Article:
Site icon Drexel News Blog

Maternal Physical Exertion and Cooking Methods Linked to Post-Birth Health in Nigerian Infants

A black and white image of a newborn's foot

The first few minutes of a baby’s life are among the most important.

As such, doctors around the world use Apgar scoring, named after New York doctor Virginia Apgar, to get a quick read on the infant’s health at intervals after birth, starting with one and five minutes.

Apgar scoring runs from 0 to 2 on five separate categories: skin color, pulse rate, irritable reflexes to stimulation, extremity activity and respiratory effort. A score of seven or above is generally considered to be healthy, but a score below that at the five-minute mark has been associated with poor chance of survival and, possibly, poorer health among the survivors.

“If the score is very low at one minute, the baby may not survive,” said Igor Burstyn, PhD, associate professor in the Dornsife School of Public Health.

Burstyn joined a team of researchers from Nigeria and the University of Alberta in Canada to look into what might factor into low early Apgar scores because of their importance in predicting baby health. When looking at the mothers of babies born in hospitals in Ibadan, Nigeria’s third-most-populous city, Burstyn and the researchers considered socio-economic and environmental factors, as well as information related to the birthing process.

“The study helped identify working and living conditions that may put newborns in Nigeria at risk,” Burstyn explained. “Every country has its unique constellation of circumstance and environmental exposure that may reveal associations that do not exist elsewhere.”

Examining conditions to such a specific level is important to making positive change.

“Local epidemiological data tends to help form policy more than data from abroad,” Burstyn said.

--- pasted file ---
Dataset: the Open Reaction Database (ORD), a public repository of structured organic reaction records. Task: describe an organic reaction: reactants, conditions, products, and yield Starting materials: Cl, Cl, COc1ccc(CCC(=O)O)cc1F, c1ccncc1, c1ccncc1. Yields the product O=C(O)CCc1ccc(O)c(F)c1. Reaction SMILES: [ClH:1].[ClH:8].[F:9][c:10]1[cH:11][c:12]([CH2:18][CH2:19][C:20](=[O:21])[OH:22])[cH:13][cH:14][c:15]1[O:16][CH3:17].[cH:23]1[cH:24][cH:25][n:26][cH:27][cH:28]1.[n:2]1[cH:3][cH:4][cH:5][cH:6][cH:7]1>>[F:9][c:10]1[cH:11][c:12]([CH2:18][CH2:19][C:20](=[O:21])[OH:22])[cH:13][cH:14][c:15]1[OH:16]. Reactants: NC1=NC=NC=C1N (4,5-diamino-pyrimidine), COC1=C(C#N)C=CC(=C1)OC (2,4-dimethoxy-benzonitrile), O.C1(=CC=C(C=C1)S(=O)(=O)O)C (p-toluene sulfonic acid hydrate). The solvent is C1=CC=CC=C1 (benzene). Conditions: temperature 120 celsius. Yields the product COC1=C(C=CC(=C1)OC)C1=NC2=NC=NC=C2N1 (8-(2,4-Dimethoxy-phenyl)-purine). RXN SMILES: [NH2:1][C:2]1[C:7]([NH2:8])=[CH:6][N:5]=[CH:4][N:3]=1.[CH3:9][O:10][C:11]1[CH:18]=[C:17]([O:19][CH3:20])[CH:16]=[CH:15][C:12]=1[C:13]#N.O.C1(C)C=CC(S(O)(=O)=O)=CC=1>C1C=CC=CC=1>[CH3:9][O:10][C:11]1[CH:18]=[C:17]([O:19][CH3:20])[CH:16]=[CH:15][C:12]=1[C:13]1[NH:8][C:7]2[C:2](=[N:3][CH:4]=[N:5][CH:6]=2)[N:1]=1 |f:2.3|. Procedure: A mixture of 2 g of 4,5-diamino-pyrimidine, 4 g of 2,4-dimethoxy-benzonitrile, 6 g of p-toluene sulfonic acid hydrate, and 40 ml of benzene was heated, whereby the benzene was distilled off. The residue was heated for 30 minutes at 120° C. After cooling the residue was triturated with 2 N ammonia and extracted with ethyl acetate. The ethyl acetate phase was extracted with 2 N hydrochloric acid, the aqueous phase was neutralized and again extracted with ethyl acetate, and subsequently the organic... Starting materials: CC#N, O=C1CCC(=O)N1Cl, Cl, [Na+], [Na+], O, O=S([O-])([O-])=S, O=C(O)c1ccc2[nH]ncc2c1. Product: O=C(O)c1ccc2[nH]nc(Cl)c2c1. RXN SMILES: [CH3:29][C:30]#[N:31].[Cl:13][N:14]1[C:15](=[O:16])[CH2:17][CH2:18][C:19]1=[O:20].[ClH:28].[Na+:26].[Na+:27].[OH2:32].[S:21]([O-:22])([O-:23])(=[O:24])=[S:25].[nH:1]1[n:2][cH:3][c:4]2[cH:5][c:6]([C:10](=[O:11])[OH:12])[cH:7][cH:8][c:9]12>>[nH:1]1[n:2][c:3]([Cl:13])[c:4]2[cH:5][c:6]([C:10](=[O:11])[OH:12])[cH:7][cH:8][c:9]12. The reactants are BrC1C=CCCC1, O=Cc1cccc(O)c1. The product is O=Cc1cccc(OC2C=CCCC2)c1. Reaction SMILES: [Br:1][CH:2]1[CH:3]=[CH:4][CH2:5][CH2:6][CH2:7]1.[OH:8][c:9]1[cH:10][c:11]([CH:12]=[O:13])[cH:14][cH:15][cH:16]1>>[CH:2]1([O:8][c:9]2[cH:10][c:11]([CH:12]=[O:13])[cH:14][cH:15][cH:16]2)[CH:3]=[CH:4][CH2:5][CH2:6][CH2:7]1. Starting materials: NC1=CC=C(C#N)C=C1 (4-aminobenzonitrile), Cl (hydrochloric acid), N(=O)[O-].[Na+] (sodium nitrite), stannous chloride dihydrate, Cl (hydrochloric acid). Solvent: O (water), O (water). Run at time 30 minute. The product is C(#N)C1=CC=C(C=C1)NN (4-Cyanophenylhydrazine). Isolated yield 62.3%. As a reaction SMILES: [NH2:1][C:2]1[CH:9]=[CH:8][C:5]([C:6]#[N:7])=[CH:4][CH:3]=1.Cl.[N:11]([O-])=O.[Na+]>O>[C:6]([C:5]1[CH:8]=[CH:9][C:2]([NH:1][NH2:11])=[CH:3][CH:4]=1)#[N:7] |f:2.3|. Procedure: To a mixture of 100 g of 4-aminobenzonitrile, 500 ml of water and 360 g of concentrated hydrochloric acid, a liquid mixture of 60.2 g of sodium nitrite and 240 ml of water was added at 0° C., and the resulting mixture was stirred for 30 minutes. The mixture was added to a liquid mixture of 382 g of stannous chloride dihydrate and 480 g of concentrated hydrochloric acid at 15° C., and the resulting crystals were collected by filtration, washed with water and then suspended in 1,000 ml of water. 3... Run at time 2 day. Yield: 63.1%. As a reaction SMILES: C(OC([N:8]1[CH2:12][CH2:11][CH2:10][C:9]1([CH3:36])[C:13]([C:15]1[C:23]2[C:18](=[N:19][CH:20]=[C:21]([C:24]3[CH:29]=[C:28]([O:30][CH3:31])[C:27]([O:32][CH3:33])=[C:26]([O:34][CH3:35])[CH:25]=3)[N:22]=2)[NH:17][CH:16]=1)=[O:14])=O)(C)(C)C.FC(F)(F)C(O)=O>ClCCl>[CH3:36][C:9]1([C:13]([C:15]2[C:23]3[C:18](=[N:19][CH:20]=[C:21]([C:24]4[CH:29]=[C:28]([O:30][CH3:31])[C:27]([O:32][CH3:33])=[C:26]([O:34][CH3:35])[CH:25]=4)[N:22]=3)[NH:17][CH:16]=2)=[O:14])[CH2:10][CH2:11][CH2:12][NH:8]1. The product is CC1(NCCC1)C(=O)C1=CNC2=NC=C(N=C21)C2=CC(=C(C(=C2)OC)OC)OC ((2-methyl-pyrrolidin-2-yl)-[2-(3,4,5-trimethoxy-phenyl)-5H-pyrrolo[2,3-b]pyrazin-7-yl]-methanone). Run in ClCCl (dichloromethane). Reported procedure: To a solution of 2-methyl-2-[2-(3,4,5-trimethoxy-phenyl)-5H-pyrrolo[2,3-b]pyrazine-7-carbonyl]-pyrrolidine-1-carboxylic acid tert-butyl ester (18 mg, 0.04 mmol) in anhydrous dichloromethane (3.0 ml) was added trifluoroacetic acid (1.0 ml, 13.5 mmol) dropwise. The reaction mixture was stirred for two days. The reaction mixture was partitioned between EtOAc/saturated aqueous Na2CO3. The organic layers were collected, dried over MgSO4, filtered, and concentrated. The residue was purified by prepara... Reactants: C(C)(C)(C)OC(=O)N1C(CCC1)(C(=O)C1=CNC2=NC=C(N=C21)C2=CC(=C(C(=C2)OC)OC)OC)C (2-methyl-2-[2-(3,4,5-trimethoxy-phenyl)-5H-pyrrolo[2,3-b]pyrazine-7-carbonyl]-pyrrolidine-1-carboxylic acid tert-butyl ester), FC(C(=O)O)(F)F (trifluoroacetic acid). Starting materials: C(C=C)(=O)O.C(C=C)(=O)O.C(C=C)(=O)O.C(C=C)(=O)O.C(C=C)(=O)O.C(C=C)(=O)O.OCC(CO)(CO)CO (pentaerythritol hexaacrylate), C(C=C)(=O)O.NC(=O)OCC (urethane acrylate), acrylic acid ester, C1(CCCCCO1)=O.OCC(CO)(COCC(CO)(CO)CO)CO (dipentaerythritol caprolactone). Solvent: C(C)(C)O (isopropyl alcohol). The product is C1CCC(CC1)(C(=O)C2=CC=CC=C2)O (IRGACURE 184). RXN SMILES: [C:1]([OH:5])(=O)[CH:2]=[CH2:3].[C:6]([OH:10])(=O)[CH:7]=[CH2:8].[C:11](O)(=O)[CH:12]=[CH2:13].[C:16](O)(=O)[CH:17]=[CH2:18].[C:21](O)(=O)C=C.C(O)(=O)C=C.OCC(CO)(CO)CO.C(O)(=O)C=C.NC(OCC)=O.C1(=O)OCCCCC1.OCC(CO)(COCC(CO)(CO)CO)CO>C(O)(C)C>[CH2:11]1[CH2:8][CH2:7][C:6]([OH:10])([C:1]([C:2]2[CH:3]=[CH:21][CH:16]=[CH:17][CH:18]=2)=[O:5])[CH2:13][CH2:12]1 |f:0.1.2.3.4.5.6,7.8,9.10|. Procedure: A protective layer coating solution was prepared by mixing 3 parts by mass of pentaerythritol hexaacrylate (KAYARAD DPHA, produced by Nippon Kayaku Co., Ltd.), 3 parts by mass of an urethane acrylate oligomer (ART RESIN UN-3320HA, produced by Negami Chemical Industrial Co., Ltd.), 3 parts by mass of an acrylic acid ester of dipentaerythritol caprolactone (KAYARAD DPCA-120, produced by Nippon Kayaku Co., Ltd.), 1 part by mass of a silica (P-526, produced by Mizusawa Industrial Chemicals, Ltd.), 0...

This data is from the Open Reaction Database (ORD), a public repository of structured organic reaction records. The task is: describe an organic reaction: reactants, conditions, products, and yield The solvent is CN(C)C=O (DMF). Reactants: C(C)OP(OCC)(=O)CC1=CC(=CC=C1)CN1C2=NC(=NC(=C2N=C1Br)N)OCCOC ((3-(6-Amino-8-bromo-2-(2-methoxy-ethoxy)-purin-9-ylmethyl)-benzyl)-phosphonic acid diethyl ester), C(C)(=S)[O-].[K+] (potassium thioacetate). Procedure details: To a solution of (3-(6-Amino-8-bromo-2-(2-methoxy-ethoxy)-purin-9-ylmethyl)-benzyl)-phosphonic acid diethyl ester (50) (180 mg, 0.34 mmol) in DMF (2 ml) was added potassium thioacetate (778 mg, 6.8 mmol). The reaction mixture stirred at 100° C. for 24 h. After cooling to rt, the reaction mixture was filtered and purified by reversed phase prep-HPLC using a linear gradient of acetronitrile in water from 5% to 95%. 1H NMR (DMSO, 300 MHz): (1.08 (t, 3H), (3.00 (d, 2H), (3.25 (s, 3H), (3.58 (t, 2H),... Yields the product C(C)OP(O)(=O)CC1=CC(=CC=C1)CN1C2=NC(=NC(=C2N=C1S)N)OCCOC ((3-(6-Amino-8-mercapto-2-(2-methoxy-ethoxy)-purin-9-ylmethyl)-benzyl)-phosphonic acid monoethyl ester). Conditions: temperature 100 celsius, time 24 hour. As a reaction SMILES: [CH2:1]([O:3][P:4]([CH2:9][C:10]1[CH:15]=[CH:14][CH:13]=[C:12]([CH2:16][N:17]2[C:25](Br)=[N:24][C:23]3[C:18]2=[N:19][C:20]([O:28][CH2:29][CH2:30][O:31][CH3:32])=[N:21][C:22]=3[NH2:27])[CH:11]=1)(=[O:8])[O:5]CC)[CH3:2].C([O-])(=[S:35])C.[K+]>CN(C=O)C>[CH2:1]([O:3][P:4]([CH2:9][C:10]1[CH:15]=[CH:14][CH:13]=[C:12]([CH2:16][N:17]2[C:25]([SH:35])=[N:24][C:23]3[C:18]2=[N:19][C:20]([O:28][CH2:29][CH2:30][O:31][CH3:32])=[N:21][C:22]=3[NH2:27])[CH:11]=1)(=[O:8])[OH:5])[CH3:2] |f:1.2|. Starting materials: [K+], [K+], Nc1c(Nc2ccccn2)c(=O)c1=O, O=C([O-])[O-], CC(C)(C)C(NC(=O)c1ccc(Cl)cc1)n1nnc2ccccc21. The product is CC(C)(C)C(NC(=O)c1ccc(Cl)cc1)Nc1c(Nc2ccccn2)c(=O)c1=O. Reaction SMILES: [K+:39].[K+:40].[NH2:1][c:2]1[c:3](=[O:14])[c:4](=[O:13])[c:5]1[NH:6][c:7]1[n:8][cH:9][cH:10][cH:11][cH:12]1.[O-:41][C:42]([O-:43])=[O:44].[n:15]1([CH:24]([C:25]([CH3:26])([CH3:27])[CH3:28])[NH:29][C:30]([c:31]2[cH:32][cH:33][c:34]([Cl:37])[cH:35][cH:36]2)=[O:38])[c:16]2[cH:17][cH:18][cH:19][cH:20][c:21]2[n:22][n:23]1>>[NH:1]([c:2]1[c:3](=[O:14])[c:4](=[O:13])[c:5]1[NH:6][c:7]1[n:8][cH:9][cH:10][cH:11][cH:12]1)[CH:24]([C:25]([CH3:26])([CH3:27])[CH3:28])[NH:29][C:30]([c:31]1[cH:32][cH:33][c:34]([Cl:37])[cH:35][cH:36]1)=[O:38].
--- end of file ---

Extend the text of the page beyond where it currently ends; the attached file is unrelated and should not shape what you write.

Among modifiable environmental risk factors, the study suggested that babies whose mothers reported heavy physical exertion and cooked with kerosene were most likely to have low Apgar scores at one minute after birth, though the association did not hold at the five-minute mark.

The low Apgar scores related to mothers reporting physically demanding work may have been linked to either social inequalities or premature births, both of which could result in poorer baby health.

And kerosene cooking’s relation to low Apgar scores was likely due to the fact that burning this fuel results in inhalable particulate matter, such as hydrocarbons that can be transferred to a growing fetus.

The study looked into occupation specifically and reported associations that might be good targets for future investigation, such as tailoring, catering and hairdressing.

Some factors associated with low Apgar scores at one and five minutes after birth that are uniform with similar studies across the world are factors associated with pregnancy and child birth, such as:

Since the study only was able to look at a group of hospitals in the city and many Nigerian births occur at primary care facilities, the patterns of risk observed may not hold for infants born at other facilities.

Understanding these risks is critical because they can be done quickly and lead to interventions sooner. Studies in adults might take longer and, by that time, many more people might be affected.

“For example, if smoking was shown to have adverse effects on the health of infants — a study that can be done in five years — efforts to curb smoking would start long before evidence emerged that adults developed lung cancer at higher rates if they were smokers — a study that took about 50 years,” Burstyn explained.

So studies like these, that try to pinpoint risk so early in life, “can benefit persons of all ages,” Burstyn said.

Exit mobile version